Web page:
Posted by: jwhiff | November 14, 2010

Reflections on the Project So Far…

I’m right in the middle of report cards and this always prompts me to be pretty critical of myself.  Reporting is easy (although time consuming) so long as you have good, organized data to draw on.  Well…I have data, but it is not easy to draw on for the purposes of reporting.  So, the organized, efficient side of myself is currently looming in front of the creative, adventurous side of me with her arms folded across her chest, tapping her foot and hosting a rather unimpressed look on her face.   A lot of science has been going on, but it is pretty messy.

Now, to be fair to myself, I knew that this project was going to come together over the course of the year, and not over the course of a single term.  I knew that I would need to allow time for the best ideas to develop and to be able to schedule times to meet, get to know, and work with our experts on the Inlet.  I was right.  Still, I can see places where I could have made the early stages of the project more effective for the kids and more efficient for the purposes of developing their understanding in relation to learning objectives.

First, I should have organized a few field trips to the Inlet at the very beginning of the project.  This was tough to do given how much time it took to gather all of the parent information (criminal record checks, insurance forms etc), but still would have been the best thing if I could have managed it.  I did not realize at the time just how beneficial it is for the students to be able to simply create an inventory of all the life they see.  Now that we have started to do this, I can see how we can use the information in these lists as a starting place for generating food webs, studying habitat and discussing animal adaptations.  I started this project by introducing those concepts first.  As a result, the first activities on these concepts were a bit uninspired and forced.  I am now revisiting those concepts because we have a lists, notes and photos of interesting creatures that we have actually seen.

Plus, the field trips inspire so much wonder and curiosity!  At the start of the project, I knew I needed to inspire the kids, but it is tough to do inside a classroom.  I took them outside to our forest to try to generate some excitement, but this ended up being not as purposeful as I would have liked.

Second, I would not create a big question without the input of the kids.  I am very curious about the mud, but this is my question.  It would have made more sense (and it still makes sense) to take the kids to the Inlet for the purpose of noticing what might be having a negative impact on the Inlet.  They can then create an inventory of items that might be causing trouble or evidence that it once was.  The mud, with its smell and colour, could have become one of many items that might be evidence of a problem.  Then the students could have chosen an item to study in terms of the impact it might be having.  This would have been much more valuable.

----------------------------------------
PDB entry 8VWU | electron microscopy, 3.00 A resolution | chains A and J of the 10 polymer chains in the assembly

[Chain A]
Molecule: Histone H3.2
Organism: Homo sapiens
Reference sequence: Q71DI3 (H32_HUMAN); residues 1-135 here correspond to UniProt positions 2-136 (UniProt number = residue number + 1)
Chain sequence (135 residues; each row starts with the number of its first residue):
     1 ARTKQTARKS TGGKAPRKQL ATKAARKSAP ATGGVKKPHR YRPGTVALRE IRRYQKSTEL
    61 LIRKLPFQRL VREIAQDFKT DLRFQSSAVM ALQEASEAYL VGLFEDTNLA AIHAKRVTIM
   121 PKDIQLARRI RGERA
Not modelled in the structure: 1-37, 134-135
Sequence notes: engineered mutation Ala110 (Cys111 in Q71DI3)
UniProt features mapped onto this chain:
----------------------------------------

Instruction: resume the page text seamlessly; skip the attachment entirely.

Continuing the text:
Anyway, it is never too late to make adjustments.  I still will be working on this project all year, even if I need to work on other science objectives as well.  I will be beginning a focus on simple machines soon.  It will be interesting to see how I can make this overlap work.


Responses

  1. Hi Mrs. Whiffin,
    I’ve read a lot of your posts and you constantly refer to mud. Now considering I don’t spend much time studying mud I was curious as to what effect it has on the environment and what a role it plays in an ecosystem.

    Kaleb

  2. Another good question, Kaleb. Mud can be just fine, but this mud seemed a little strange to me. It was so dark and smelly. When I first encountered it, I thought for sure that I was dealing with stuff that wasn’t quite natural. It had accumulated at the base of the old shingle factory, making me think it had something to do with it. It is also possible that it is completely natural, in which case it is part of the ecosystem, not something that is negatively impacting it.


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